God was the great separator. He separated light from darkness, the land from the water, and He had separated Israel from the nations (as a distinct and holy nation).

YHVH had raised up Adam from the dust. To come up from dust is to be exalted (as per Psalm 113:7-8). Like Adam, Israel was about to be lifted up from out of the dust, exalted among the nations. Yet Adam, in disobedience, returns to the dust whence he came. So too does circumcision become uncircumcision for the lawless nation. The holiness, the distinction, the separation, the exaltation of Israel is done away by idolatry. They become like all of the rest of the nations; they return to the dust. This understanding too serves as a warning to Israel.

The warnings of Deuteronomy share the same purpose as Genesis' warnings (embodied in Adam and Eve). Genesis indeed speaks the same word as Deuteronomy and the other books of the law. The message is timeless; it has perpetual applications. Nevertheless, the message is only properly timeless when readers regard first the timely (or time-specific) meaning. We must initially read and understand the text, as well as possible, as would the original audience in their peculiar setting. When done, Genesis, like all other books in the Scriptures, becomes much richer and deeper. It actually becomes more and not less relevant for today when we consciously consider the context in history. [Otherwise, the text is misunderstood both for today and for the ancients].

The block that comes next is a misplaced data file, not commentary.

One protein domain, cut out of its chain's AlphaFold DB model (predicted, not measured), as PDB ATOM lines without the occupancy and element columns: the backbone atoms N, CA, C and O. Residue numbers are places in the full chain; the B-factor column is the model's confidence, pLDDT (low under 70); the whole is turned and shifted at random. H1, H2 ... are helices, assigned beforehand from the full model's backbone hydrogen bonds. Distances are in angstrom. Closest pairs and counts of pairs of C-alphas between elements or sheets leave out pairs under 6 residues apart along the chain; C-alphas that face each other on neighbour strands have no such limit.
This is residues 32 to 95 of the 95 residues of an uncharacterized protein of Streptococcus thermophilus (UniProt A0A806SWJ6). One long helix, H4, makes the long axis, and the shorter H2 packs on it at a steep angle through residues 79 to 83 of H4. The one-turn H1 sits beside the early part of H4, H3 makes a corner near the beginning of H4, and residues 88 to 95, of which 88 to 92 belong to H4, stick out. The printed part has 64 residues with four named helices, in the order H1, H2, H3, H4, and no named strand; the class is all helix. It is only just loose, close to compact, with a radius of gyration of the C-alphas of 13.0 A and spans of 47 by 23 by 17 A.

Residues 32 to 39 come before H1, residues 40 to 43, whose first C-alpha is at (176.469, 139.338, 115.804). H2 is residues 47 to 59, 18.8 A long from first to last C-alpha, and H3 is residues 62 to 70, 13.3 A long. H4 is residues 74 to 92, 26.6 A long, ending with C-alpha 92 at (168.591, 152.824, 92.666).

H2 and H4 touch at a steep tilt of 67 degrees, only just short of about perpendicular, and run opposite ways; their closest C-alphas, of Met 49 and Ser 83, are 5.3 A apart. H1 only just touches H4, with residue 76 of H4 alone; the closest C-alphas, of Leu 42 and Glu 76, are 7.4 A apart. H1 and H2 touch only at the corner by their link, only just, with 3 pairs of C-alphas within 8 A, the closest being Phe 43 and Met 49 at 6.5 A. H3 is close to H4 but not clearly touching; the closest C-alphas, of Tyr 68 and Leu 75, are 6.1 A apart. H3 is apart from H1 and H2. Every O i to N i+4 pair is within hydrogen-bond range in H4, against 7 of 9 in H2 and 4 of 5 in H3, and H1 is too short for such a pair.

May Genesis be always understood from the eyes of things bygone, from the perspective of the past, and from the preteristic viewpoint. Yet may we always know also, as a more challenging feat, how to faithfully apply it (and all sacred history for that matter) to our own time and circumstances. Let it forever be so. Let history continually have meaning for today.

Marcus Booker

JRP's picture

Great observations Marcus. Very informative.

But boldness without truth will never make a Christian confessor: and if a man injures himself for the love of error, he is not a martyr but a suicide. William A. Jones

davo's picture

Marcus, thanks for a really great article with lots of good stuff to think about.

davo